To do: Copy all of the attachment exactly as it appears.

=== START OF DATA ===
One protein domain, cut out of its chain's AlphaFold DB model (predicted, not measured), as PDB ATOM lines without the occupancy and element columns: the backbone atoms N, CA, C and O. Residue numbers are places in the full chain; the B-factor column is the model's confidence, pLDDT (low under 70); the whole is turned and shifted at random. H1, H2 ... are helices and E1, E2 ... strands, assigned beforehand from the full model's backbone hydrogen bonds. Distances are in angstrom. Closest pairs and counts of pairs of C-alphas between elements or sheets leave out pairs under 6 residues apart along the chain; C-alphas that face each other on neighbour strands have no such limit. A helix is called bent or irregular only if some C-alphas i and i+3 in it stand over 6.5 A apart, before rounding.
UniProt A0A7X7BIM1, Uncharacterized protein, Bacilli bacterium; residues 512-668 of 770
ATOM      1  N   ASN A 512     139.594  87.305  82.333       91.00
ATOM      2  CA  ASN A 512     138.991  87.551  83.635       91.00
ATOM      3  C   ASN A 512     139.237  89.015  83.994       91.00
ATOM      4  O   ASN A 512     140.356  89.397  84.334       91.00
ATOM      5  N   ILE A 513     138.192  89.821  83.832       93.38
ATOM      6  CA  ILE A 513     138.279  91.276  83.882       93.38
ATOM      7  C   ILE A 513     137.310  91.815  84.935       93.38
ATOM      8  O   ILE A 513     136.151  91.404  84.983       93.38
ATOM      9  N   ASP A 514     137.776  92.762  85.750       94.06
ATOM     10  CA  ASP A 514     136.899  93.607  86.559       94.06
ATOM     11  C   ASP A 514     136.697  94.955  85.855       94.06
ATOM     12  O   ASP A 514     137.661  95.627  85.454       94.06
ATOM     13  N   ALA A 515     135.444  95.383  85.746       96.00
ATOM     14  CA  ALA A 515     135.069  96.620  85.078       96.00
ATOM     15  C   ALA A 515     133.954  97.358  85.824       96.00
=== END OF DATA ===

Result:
One protein domain, cut out of its chain's AlphaFold DB model (predicted, not measured), as PDB ATOM lines without the occupancy and element columns: the backbone atoms N, CA, C and O. Residue numbers are places in the full chain; the B-factor column is the model's confidence, pLDDT (low under 70); the whole is turned and shifted at random. H1, H2 ... are helices and E1, E2 ... strands, assigned beforehand from the full model's backbone hydrogen bonds. Distances are in angstrom. Closest pairs and counts of pairs of C-alphas between elements or sheets leave out pairs under 6 residues apart along the chain; C-alphas that face each other on neighbour strands have no such limit. A helix is called bent or irregular only if some C-alphas i and i+3 in it stand over 6.5 A apart, before rounding.
UniProt A0A7X7BIM1, Uncharacterized protein, Bacilli bacterium; residues 512-668 of 770
ATOM      1  N   ASN A 512     139.594  87.305  82.333       91.00
ATOM      2  CA  ASN A 512     138.991  87.551  83.635       91.00
ATOM      3  C   ASN A 512     139.237  89.015  83.994       91.00
ATOM      4  O   ASN A 512     140.356  89.397  84.334       91.00
ATOM      5  N   ILE A 513     138.192  89.821  83.832       93.38
ATOM      6  CA  ILE A 513     138.279  91.276  83.882       93.38
ATOM      7  C   ILE A 513     137.310  91.815  84.935       93.38
ATOM      8  O   ILE A 513     136.151  91.404  84.983       93.38
ATOM      9  N   ASP A 514     137.776  92.762  85.750       94.06
ATOM     10  CA  ASP A 514     136.899  93.607  86.559       94.06
ATOM     11  C   ASP A 514     136.697  94.955  85.855       94.06
ATOM     12  O   ASP A 514     137.661  95.627  85.454       94.06
ATOM     13  N   ALA A 515     135.444  95.383  85.746       96.00
ATOM     14  CA  ALA A 515     135.069  96.620  85.078       96.00
ATOM     15  C   ALA A 515     133.954  97.358  85.824       96.00